Thanks for the questions, Eden! We've been working with a fantastic network of 12 science & technology centers across the Northeast in this project. Each has interpreted the goals and work in their own way, but in the next stage of the work we hope to focus more deliberately on what constitutes "the model" and how we can support it to be versioned organically elsewhere. 

    For purposes of serving students & teachers during the panedemic, we created a "virtual" version of the field trip where we have taken over teachers' classrooms for five days (1 hr/day) to engage kids with the heart of the content. It's been extremely well received, including involvement by schools who haven't ever come over our 15 years of delivering the program. That leaves us with quite a challenge: should we offer it virtually AND in-person going forward? The trip is entirely free (we pay for transportation) and for many kids in Maine it's they're first time outside their home county, first time to the ocean, etc. and for nearly all it's their first time to a scientific research institution. We've always felt that had such incremental value that we didn't want to risk reducing in-person visits by offering virtual. But this time has given us pause. It's time to rethink.

    Already looking forward to whenever you get to visit!

  • May 11, 2020 | 05:27 p.m.

    Very neat tool.  S'great that students can connect their museum experience to the classroom.  Curious about the museum experiences.  Are the museum collaborations of kids using Real World Real Science?  In our work, we also provide a technology for learners to collaborate and would love to see, hear, know more about how this tools creates and curates curiosity!

  • Icon for: Leigh Peake

    Leigh Peake

    Lead Presenter
    Chief Education Officer
    May 11, 2020 | 08:00 p.m.

    Thanks for the opportunity to clarify! Kids/visitors in our museum collaborator institutions are experiencing climate/data investigations of our partners' own devising. Now with a virtual version of our experience created for the pandemic, we're pondering ... 

  • Icon for: Marcy Seavey

    Marcy Seavey

    May 12, 2020 | 11:37 a.m.

    Wow!  Leigh, what a great project.  Since I am in landlocked Iowa, what do you think will need to happen in order to be able to take this project to scale across the US using different datasets and issues for different regions?  Is that a possibility?  Or what resources are available for new partnerships to take the technology and apply it locally?  How much of the project is open source?

    You asked: 

    1. What successful and scalable mechanisms are you aware of for meaningfully connecting students’ experiences inside and outside of school?

    The GLOBE Program (www.globe.gov).  I see on one of their videos that you are a new GLOBE partnership - Welcome to GLOBE!  The variety of protocols available and the amount of data accessible makes it possible for students all around the world to ask and answer their own questions.  GLOBE community and online resources provide necessary support.

    I think there are many other citizen science projects which, like GLOBE, give students access to the process and content of science in meaningful and feasible ways.

     

    2. What approaches (resources, tools, educator support) have you seen that effectively support students to evolve from analysis of small, personally or locally collected data to larger data sets collected by professionals or by remote sensing?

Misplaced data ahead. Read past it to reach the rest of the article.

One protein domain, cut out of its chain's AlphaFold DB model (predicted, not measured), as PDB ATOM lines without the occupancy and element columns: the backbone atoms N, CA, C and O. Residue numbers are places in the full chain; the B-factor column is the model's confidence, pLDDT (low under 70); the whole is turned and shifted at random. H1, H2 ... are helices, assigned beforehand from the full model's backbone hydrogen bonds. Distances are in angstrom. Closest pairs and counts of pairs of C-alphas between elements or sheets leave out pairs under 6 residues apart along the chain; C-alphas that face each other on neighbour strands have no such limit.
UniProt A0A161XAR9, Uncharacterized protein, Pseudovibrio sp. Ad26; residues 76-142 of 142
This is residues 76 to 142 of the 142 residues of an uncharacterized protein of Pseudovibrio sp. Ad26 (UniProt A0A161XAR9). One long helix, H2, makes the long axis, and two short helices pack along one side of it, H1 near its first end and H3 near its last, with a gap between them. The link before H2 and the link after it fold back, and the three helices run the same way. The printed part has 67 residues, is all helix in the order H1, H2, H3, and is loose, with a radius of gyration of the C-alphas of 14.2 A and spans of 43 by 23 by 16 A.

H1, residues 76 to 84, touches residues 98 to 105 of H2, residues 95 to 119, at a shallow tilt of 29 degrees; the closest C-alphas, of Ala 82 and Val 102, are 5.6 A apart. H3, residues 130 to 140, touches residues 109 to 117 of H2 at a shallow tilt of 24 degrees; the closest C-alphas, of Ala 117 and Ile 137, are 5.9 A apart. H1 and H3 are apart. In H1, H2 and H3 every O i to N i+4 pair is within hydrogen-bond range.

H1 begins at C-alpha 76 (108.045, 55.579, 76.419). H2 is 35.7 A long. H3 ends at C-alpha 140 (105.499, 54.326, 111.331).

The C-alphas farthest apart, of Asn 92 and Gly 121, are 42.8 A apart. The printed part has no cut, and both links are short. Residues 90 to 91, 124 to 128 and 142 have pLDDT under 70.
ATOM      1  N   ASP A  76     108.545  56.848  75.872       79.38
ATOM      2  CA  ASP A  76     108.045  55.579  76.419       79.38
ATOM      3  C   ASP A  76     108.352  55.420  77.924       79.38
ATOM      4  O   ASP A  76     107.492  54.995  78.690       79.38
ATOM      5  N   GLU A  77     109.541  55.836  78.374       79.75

I think there is a big need for this. 

    On my campus, our Meterology Professor has had success engaging students and teachers in big NWS datasets thought learning to make weather predictions.  He built the STORM Project Website with a tool that verifies several different individual weather prediction strategies (persistence, climatology) and several models daily for several locations in our state.  Each student or pair of students can use the tool to enter their own daily prediction for high and low temperature and precipitation.  The tool will validate and score all of the predictions and rank the students and the various models and methods.  Students learn how to access NSF datasets in order to develop their own predictions.  In just a 3-4 week class almost everyone becomes better at making predictions that climatology - which is the definition of a skilled forecast.  I love this project not only because it introduces students to big data but also because it introduces them formally to predictive science.  They are motivated by the idea that even the teacher doesn't know the "right answer" or what will happen (which is often not the case in other field research).  Some classes plot the local weather report to see if they can do better.  They also learn that weather prediction still requires humans, each model works best at certain times and conditions for each locations - learning local patterns can increase your success!

     

    One of the earliest examples of this strategy that I have experienced was several years ago (probably 15? or so). I took a tour of an Indiana DNR education program that connected students to state data sets through inquiry based field activities and an interactive website.  Teachers and students would do some pre-work, then go on a field trip where they would collect some of their own data (the activity I did involved each of us observing and collecting data at a local wetland and determining if the wetland would be a likely habitat for a specific bird), then using the DNR trailer's wi-fi, they would enter their data into the website.  All of the student data was combined with state data.  The students would learn which of their birds had been seen on the wetland that year and where in the state the other birds had been found.  Back at the school, the teacher would lead the students through additional activities that involved using the website to map all of the data and making a list of birds that the class would expect to find or not find in that wetland throughout the year. Then adding DNR bird count data to verify and look for trends in which populations were coming to the wetland.  Finally, they could overlay surrounding land uses and try to make sense of changes in bird counts over time based on their observations and historic data.